New guidance published by the Department for Education will set out how higher education providers should manage student returns over a five-week period according to the following:

From 4 - 18 January, medical students, those on placements or practical courses with a need for in-person teaching should return in line with their planned start dates; The remaining courses should be offered online from the beginning of term so students can continue their studies from home; and From 25 January, all other students should start to return gradually over a two-week period, and by 7 February all students are expected to have returned.

All students should be offered Covid tests when they return to university to help identify and isolate those who are asymptomatic but could spread the virus. All universities will be offered testing facilities to give students two lateral flow tests, three days apart, with results turned around within an hour to help control the spread of the virus.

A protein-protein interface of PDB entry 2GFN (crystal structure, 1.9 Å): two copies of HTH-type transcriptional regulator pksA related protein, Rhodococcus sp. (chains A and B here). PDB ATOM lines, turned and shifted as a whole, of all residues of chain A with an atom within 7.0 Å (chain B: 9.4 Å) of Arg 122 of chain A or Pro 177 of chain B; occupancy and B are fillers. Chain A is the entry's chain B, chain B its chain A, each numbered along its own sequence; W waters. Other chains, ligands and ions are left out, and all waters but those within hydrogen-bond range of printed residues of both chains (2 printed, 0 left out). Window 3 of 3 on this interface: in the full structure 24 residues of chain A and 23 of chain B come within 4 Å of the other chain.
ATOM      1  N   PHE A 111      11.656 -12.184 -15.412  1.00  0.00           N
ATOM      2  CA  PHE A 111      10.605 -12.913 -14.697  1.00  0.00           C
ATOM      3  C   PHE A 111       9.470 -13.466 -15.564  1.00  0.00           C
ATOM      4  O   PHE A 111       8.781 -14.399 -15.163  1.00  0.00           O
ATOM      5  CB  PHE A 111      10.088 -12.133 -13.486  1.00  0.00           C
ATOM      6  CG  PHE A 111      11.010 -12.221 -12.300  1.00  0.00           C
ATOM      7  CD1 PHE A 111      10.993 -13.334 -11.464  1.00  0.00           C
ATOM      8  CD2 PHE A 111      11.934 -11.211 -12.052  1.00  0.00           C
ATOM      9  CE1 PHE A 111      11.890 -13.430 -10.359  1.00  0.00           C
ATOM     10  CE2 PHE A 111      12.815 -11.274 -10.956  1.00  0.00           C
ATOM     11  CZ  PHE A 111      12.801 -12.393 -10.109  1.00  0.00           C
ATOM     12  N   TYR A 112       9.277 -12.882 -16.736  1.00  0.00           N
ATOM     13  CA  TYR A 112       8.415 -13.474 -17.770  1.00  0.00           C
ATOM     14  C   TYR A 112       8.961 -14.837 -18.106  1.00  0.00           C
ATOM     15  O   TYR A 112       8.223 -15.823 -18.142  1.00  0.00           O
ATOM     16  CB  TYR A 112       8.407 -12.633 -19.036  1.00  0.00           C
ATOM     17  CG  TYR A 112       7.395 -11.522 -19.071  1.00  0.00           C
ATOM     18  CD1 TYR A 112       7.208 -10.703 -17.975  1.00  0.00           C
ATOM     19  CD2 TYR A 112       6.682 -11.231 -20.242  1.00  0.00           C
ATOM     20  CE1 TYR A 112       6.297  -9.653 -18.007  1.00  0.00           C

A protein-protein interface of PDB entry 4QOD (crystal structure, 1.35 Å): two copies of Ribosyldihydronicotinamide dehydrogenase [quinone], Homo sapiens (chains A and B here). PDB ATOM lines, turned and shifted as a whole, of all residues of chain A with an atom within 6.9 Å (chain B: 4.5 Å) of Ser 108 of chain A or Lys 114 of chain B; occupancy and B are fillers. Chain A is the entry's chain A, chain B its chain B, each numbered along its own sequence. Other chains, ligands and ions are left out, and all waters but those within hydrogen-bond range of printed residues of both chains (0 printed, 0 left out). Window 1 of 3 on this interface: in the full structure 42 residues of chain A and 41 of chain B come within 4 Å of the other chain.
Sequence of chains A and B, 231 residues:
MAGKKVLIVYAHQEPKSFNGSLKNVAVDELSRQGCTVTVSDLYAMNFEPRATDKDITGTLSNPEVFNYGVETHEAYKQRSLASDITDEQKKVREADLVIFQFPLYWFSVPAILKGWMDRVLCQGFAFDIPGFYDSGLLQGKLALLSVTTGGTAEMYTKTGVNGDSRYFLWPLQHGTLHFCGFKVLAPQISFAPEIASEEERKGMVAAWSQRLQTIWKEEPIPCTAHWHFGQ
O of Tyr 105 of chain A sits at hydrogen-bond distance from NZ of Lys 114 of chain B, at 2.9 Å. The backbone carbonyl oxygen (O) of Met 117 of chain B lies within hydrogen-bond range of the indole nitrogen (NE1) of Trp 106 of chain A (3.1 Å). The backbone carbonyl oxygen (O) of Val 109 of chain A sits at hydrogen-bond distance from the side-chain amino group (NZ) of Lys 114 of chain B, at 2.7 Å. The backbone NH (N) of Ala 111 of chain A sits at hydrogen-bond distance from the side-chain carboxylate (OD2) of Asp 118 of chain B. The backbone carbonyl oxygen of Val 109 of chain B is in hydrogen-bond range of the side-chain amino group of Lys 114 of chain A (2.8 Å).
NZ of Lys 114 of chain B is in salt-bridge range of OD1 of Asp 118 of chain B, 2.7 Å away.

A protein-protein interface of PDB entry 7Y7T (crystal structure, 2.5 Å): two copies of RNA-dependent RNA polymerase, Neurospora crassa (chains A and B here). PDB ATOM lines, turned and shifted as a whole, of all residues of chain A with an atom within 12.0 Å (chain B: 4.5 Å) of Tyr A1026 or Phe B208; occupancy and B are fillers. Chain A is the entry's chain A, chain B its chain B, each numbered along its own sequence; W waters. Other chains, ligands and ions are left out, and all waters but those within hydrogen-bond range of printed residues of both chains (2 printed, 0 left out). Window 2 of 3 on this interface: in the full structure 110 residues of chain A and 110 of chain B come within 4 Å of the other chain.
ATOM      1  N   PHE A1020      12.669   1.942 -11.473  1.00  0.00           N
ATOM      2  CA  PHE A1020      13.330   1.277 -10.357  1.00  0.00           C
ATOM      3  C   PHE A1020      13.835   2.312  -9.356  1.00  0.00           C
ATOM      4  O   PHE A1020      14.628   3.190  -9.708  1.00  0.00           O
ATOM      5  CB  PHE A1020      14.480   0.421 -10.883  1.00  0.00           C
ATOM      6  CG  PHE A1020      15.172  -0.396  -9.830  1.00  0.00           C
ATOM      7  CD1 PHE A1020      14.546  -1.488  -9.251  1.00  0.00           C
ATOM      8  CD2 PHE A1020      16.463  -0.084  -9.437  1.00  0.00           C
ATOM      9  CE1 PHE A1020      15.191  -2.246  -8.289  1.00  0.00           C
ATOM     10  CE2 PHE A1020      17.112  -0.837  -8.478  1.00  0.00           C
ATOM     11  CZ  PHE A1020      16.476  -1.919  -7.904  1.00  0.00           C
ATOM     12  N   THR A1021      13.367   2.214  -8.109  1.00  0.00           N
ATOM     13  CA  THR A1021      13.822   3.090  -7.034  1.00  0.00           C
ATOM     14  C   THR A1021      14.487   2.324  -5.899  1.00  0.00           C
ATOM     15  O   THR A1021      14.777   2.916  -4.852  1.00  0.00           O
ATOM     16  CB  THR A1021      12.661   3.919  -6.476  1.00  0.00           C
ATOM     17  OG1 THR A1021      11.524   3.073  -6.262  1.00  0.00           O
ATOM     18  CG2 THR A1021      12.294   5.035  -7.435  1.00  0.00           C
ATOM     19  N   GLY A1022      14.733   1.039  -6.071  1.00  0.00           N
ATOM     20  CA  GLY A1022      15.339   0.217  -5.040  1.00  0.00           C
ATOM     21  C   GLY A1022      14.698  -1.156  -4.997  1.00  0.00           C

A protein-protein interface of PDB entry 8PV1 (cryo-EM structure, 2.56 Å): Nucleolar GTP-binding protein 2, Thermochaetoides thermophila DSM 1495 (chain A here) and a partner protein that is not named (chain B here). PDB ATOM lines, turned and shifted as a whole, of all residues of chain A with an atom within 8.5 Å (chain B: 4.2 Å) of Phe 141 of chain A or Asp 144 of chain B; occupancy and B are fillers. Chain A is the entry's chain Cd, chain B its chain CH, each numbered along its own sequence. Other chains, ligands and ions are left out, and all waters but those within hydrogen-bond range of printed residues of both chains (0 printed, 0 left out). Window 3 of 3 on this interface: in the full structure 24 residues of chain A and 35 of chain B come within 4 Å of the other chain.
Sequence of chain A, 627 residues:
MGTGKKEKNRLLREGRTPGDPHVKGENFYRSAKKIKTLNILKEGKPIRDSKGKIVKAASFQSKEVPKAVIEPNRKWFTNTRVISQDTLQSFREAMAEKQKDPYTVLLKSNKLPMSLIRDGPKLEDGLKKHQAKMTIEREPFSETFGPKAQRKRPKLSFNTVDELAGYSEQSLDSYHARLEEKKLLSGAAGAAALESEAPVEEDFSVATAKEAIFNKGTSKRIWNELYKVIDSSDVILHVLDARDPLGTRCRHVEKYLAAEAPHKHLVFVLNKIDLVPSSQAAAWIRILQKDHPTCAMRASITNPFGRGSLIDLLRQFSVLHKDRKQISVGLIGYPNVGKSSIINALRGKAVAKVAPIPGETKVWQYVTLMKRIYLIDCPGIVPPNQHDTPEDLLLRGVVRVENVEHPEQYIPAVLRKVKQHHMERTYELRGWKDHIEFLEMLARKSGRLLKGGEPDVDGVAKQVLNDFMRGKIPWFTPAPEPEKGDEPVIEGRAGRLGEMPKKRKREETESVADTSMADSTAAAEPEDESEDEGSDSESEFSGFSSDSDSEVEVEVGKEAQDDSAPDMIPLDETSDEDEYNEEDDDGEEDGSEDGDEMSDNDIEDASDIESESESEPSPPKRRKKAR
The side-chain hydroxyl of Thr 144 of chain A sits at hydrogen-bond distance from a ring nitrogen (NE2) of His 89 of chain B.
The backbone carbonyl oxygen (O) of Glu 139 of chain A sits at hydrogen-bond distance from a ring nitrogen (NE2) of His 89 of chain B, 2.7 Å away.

These measures will be crucial to manage returns carefully and protect students, staff and local communities while reducing disruption to education.

The Government has also announced a one-off fund of up to £20 million to help students most in need of support in these exceptional circumstances.

Universities?should tailor plans to best suit the needs of their own student population. They should also consider prioritising those who may need to return to campus earlier for other reasons such as students who do not have access to appropriate accommodation or study space.